Egypt is also facing a dangerous prospect of mutual exclusions and suspicions. The brilliant achievements of the demonstrators is appreciated by most but resented by some. There are those who have their sinister reasons for feeling angry and frustrated. They are the parliamentarians who paid there way through a rigged election, the police officers who rigged these elections, the cronies, and their cronies. But perhaps we need not worry about these ugly elements. However there are millions of ‘good people’ who also are un-happy with the continued protests because they fear the insecurity of rapid change or because they want daily life and daily livelihoods to resume. Unfortunately the western media has by and large dismissed the legitimate desires of these millions. The media machine in general cannot handle complexity or the nuances of social change and its turbulent currents. However we in Egypt need to desist from dismissing each other. After all, the youth of this revolt have suffered from their own exclusion from public life and its politics and it would be a shame if they dismissed those who respect but beg to differ with their current demands. It is easy to condemn others but much more difficult to listen and understand their differences.
We have a third emerging and major confusion and that is our relationship with the outside world. The regime’s thugs attacked foreigners while the regime itself consulted with foreign governments. The protesters defended their foreign supporters who have been bolstering their cause virtually on the internet or physically by standing in their midst but also condemned America and the foreign policy of the regime that looked towards the west. Television stations have for the past week aired the views of state defenders who claim they have proof that this revolution is sponsored, funded, fueled and manipulated by foreigners. While the talking heads on other channels have jeered and rolled their eyes at the complicity of the regime with the same foreign governments and interests. The possible negotiators in this standoff between the regime and its young opponents condemn the west and its pressure to impose foreign policy decisions but almost exclusively talk to this west and its governments and their people. Why are we confused about our nationalism and why is there a persistent love/hate with the rest of the world? This is perhaps the most revealing confusion as it intimates a weak and narrow vision of what Egypt can become as it naively diagnosis the problems of the past.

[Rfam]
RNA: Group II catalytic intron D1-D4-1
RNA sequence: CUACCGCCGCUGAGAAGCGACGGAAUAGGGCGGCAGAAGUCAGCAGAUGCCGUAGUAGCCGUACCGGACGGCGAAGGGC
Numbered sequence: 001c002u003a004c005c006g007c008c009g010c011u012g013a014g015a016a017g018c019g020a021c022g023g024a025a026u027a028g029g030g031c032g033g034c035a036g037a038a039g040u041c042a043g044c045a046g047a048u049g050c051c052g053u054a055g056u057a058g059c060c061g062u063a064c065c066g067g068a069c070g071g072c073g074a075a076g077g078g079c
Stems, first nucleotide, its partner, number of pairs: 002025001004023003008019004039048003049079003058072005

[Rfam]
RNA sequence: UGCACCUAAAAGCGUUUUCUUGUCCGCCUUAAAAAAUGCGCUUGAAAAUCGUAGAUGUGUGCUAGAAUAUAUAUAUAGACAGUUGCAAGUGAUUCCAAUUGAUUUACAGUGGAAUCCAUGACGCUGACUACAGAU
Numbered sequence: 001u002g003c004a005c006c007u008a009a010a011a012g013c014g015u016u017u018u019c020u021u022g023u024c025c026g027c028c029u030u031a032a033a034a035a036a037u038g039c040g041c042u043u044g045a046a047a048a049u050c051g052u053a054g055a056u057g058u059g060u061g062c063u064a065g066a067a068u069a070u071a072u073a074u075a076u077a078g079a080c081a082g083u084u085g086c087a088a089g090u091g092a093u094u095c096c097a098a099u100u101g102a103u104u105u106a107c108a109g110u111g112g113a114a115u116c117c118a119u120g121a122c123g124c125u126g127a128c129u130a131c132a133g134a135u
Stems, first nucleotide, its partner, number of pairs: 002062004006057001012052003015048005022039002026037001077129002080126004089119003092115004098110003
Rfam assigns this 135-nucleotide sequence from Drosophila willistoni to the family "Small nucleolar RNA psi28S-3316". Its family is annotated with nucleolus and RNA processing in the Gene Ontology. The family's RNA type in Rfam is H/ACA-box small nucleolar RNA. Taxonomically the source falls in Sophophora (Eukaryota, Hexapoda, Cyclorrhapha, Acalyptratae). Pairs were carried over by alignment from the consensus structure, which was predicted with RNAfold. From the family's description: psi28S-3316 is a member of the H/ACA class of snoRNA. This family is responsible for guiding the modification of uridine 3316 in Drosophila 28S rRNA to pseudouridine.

If we are to redefine the science of revolutions and live to see a day when Egypt is a free and robust democracy that is a beacon of hope for the rest of the Arab world, we need to look at the problems that are emerging from this virtuous turn of events and face the fractures in Egyptian society and its polity.
The writer is assistant professor at the Social Research Center of the American University in Cairo